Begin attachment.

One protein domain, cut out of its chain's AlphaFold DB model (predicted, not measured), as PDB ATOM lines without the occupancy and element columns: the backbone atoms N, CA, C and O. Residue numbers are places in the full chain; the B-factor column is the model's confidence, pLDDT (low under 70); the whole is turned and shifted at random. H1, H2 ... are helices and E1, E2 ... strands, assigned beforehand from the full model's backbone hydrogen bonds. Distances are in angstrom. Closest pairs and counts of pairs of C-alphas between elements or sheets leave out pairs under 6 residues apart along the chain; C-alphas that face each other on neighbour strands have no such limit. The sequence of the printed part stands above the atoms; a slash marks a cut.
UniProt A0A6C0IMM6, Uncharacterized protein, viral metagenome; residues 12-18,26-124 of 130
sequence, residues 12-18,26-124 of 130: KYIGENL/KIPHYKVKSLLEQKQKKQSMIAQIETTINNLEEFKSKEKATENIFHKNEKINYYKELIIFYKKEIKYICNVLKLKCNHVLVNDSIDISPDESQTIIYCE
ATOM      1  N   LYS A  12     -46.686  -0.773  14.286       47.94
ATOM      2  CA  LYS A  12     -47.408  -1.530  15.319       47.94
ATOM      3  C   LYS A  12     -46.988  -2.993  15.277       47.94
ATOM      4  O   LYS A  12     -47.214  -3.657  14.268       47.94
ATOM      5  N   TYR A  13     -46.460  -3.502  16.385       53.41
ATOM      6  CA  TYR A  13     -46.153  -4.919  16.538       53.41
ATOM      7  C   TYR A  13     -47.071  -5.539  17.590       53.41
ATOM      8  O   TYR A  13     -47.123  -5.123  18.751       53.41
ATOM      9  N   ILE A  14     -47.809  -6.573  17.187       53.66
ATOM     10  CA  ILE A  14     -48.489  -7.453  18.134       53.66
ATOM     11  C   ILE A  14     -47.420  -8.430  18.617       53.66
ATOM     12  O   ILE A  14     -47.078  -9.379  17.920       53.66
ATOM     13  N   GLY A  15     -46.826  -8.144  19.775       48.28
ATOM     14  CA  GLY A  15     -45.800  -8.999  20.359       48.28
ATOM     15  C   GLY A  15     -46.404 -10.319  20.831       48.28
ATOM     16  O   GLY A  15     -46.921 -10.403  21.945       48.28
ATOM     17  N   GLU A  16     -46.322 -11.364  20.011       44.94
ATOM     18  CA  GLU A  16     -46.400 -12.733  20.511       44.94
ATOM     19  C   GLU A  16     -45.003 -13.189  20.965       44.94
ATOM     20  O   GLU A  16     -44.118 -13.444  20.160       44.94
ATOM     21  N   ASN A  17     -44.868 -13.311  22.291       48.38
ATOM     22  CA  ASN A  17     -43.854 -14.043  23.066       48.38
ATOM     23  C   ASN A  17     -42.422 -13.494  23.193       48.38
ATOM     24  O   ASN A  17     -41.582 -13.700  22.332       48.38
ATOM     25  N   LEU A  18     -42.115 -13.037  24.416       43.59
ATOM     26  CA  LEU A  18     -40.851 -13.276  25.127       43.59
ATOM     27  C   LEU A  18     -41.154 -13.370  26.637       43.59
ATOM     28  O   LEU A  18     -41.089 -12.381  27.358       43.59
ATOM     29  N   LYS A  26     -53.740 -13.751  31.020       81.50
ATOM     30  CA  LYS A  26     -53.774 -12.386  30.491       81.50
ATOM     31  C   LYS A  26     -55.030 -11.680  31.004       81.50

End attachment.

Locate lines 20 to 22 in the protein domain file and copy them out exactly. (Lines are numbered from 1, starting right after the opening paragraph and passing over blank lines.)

ATOM     18  CA  GLU A  16     -46.400 -12.733  20.511       44.94
ATOM     19  C   GLU A  16     -45.003 -13.189  20.965       44.94
ATOM     20  O   GLU A  16     -44.118 -13.444  20.160       44.94